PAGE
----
Sidney Bechet: Summertime


Reputedly, Sidney Bechet was a dominant force on stage and it is hard to think of any studio sessions where this characteristic was not in evidence aurally. Not only did he exercise control over the musicians with whom he performed, he also controlled his instrument, the straight soprano saxophone being less amenable than its curved kin.

While this implies that he was inclined to be aggressive (and it might seem that he really was), musically it means that nothing he ever recorded becomes merely background music. Had he lived on into the days of smooth jazz I feel sure he would have blown it into the outer reaches of popular music and presided over its burial.

On ballads, such as Mon Homme, What Is This Thing Called Love and Summertime, he interprets the unheard lyrics with feeling. However, most of the selections here are played at mid-tempo, which suits his style very well indeed. Among these are several examples where it becomes clear that Bechet is one of those frontline players who enjoys being backed, even propelled, by a strong drummer.

Pianists apart, not many of Bechet’s sidemen are allowed much space, Charlie Shavers (on What Is This Thing Called Love) and Rex Stewart (Stompy Jones) being exceptions. In passing, Bechet plays clarinet on only two tracks: Blues In Thirds and High Society.

As is to be expected, this reissue is a succession of showpieces for a remarkably good jazzman who in his day was unchallenged on his instrument. Even in post-Bechet years only a few other musicians played soprano saxophone effectively, one of them being Bob Wilber who is heard here (playing clarinet) on Kansas City Man Blues. Indeed, Bechet was Wilber’s mentor when this track was recorded more than 70 years ago. That is a long, long time, but all tracks have aged majestically.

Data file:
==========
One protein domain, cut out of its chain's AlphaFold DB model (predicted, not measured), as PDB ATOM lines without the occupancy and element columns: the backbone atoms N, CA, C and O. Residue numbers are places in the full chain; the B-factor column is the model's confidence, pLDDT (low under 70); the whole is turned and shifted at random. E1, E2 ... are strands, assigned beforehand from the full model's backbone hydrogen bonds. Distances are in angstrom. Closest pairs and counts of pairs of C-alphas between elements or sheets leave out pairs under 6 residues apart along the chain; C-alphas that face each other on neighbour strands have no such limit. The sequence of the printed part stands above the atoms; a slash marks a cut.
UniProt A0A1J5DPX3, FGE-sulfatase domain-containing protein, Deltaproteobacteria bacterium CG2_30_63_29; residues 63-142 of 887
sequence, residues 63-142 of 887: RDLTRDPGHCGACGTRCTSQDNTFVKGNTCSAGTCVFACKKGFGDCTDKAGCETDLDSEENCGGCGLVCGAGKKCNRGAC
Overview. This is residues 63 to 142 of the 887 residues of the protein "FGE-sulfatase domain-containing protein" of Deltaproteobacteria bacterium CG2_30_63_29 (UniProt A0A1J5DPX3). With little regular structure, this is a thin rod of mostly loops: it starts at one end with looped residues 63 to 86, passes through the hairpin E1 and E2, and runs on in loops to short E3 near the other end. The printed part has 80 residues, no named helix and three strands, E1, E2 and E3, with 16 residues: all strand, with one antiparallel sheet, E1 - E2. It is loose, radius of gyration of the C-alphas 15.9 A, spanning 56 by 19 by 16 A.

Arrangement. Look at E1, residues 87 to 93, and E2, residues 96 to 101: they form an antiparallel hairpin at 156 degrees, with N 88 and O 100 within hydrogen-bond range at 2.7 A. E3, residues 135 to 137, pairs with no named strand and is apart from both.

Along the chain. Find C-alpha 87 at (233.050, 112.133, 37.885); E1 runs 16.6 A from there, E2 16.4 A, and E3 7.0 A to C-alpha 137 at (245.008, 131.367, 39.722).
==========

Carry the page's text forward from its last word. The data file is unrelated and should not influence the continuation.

Indian Summer; Shake It And Break It; Blues In Thirds; Jungle Drums; Mon Homme (My Man); Muskrat Ramble; American Rhythm; What Is This Thing Called Love; After You’ve Gone; Kansas City Man Blues; Stompy Jones; Blues In The Air; Les Oignons; Bechet Creole Blues; Rose Room; High Society; Margie; St. Louis Blues; Summertime; When The Sun Sets Down South; Georgia Cabin; Twelfth Street Rag (64.04)
Bechet (ss, cl), small groups collectively including Bill Coleman (t); Rex Stewart (c); Earl Hines, Sonny White, Dick Wellstood, Art Hodes (p); Baby Dodds, Zutty Singleton, Kenny Clarke (d). New York and Paris, 1938-1949.
Dreyfus 538476832

Review overview
Reviewer rating
Previous articleDave Stryker: Eight Track III
Next articleHank Crawford: Three Classic Albums Plus
sidney-bechet-summertime"Had he lived on into the days of smooth jazz I feel sure he would have blown it into the outer reaches of popular music and presided over its burial"